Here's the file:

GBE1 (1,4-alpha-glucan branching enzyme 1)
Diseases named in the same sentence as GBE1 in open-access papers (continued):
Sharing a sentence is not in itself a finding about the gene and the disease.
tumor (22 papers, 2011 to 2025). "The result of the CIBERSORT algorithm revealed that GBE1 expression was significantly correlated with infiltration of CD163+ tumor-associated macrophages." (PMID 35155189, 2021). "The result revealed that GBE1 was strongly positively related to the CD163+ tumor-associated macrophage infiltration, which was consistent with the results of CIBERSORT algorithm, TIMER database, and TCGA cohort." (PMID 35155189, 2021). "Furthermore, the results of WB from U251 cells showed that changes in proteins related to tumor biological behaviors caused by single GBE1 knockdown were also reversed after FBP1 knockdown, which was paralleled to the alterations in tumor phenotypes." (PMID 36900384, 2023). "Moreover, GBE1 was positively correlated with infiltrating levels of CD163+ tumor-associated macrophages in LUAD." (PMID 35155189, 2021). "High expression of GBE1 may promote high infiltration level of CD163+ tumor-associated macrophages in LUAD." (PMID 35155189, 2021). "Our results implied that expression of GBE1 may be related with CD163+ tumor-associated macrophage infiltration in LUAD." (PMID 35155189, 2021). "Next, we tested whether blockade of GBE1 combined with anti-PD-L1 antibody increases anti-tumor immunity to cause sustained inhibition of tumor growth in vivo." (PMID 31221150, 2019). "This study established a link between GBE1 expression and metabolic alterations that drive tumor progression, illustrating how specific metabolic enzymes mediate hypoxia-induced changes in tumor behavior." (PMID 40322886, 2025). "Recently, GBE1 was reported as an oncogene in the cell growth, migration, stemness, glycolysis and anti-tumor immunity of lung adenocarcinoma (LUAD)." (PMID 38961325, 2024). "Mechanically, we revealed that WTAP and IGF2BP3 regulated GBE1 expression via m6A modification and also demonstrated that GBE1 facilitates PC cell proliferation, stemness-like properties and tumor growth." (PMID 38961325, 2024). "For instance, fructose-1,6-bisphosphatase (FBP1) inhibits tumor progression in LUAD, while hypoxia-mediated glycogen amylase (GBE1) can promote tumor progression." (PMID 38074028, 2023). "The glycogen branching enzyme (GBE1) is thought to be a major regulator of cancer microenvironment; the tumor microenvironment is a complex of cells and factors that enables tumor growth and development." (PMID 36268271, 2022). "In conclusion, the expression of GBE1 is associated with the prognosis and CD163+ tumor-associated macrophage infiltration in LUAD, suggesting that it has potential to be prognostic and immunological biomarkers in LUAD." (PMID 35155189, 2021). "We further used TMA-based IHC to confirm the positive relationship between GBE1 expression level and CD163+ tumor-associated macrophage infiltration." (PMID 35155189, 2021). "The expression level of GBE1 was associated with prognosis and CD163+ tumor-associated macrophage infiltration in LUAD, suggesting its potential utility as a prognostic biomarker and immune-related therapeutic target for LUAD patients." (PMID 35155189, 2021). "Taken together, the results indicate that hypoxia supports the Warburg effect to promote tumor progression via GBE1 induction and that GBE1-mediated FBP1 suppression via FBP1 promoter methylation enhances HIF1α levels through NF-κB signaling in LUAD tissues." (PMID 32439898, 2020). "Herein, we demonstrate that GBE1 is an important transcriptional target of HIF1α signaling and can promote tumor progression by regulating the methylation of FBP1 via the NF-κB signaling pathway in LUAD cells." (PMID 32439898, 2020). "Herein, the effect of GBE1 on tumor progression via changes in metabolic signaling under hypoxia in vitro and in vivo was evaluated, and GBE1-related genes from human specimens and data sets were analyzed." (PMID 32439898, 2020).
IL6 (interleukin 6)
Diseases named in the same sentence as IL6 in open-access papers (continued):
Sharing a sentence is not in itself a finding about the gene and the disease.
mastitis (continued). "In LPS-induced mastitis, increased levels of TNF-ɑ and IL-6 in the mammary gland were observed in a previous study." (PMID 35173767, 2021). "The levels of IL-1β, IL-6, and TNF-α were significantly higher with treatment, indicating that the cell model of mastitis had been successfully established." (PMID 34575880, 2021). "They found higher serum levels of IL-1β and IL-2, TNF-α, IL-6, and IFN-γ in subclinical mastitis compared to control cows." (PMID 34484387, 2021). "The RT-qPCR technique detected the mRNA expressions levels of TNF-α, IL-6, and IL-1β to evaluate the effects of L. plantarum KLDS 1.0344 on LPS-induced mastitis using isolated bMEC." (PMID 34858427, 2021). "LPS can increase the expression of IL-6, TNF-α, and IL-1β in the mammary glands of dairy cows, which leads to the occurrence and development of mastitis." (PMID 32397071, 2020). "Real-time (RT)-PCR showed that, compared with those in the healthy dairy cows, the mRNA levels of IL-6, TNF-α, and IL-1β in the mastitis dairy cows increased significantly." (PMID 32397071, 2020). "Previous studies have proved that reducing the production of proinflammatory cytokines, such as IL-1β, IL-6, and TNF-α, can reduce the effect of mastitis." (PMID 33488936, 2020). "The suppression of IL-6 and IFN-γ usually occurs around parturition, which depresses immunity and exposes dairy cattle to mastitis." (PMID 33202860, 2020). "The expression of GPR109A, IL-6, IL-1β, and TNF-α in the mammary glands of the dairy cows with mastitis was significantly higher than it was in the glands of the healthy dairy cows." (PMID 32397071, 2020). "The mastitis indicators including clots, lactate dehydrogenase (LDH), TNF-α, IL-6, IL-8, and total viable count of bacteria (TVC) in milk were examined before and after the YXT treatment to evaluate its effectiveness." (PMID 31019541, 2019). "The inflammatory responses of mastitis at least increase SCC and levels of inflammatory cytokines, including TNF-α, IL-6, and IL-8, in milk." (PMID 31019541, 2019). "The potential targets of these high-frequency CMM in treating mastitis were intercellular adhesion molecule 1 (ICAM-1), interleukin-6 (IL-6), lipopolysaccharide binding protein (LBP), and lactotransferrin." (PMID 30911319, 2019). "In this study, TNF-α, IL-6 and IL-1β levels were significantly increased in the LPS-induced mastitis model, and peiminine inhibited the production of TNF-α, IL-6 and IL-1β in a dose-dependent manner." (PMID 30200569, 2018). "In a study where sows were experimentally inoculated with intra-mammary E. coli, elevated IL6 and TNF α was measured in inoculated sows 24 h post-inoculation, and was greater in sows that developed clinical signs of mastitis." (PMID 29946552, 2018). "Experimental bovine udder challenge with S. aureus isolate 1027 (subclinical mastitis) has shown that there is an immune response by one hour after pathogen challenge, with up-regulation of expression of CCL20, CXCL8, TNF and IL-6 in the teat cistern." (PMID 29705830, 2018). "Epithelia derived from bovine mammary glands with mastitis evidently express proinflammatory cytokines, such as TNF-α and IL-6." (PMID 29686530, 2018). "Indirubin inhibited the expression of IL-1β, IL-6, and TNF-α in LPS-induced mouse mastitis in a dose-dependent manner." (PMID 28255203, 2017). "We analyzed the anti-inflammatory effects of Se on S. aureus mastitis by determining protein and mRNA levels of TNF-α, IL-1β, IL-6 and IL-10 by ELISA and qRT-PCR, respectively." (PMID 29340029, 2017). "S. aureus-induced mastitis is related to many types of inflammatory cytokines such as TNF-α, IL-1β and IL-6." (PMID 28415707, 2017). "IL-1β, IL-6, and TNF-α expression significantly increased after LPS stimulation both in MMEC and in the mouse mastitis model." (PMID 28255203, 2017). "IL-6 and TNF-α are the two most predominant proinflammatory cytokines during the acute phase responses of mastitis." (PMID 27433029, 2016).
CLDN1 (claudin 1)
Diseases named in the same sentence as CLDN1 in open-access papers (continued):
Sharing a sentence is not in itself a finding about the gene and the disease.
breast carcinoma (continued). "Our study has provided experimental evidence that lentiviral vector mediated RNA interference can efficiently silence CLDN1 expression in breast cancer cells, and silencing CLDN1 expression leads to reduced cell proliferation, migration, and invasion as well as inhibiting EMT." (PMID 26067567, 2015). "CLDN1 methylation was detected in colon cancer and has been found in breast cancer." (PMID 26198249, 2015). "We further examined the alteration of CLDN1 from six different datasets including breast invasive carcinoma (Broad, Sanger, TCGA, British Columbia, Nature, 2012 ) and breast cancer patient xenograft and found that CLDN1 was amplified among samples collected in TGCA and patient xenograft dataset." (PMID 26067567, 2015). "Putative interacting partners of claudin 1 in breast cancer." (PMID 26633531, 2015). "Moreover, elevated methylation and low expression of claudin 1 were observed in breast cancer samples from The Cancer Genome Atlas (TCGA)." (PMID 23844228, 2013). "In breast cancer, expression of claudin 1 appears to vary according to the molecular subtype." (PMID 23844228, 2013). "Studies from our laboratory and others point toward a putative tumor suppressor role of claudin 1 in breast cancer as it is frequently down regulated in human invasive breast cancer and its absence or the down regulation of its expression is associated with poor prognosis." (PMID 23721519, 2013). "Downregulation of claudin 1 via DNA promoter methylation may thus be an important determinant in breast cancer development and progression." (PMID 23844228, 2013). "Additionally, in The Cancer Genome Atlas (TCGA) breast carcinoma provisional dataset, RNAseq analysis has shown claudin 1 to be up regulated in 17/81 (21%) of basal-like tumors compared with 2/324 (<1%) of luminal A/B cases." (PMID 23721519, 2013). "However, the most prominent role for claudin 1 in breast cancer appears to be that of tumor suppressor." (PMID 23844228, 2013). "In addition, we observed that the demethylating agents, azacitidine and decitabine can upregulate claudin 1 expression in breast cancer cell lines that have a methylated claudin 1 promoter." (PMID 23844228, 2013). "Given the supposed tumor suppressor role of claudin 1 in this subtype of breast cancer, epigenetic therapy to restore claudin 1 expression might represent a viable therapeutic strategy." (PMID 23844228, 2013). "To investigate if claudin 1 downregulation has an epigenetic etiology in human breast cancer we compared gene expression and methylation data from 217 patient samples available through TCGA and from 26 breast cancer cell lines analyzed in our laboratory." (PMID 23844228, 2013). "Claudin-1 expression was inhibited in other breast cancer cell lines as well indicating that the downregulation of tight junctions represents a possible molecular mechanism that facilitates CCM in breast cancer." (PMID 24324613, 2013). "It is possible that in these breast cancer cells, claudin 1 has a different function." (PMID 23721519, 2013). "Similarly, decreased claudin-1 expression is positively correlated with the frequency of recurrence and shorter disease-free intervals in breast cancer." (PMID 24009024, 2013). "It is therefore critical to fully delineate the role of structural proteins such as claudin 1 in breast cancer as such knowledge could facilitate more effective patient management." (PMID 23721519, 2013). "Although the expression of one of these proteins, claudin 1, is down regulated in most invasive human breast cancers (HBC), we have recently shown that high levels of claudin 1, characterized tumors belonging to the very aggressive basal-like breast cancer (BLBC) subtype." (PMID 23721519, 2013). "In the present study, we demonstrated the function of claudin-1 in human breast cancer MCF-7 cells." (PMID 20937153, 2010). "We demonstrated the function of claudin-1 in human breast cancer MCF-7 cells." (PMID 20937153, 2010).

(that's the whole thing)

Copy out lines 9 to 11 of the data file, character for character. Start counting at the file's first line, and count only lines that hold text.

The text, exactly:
CLDN1 (claudin 1)
Diseases named in the same sentence as CLDN1 in open-access papers (continued):
Sharing a sentence is not in itself a finding about the gene and the disease.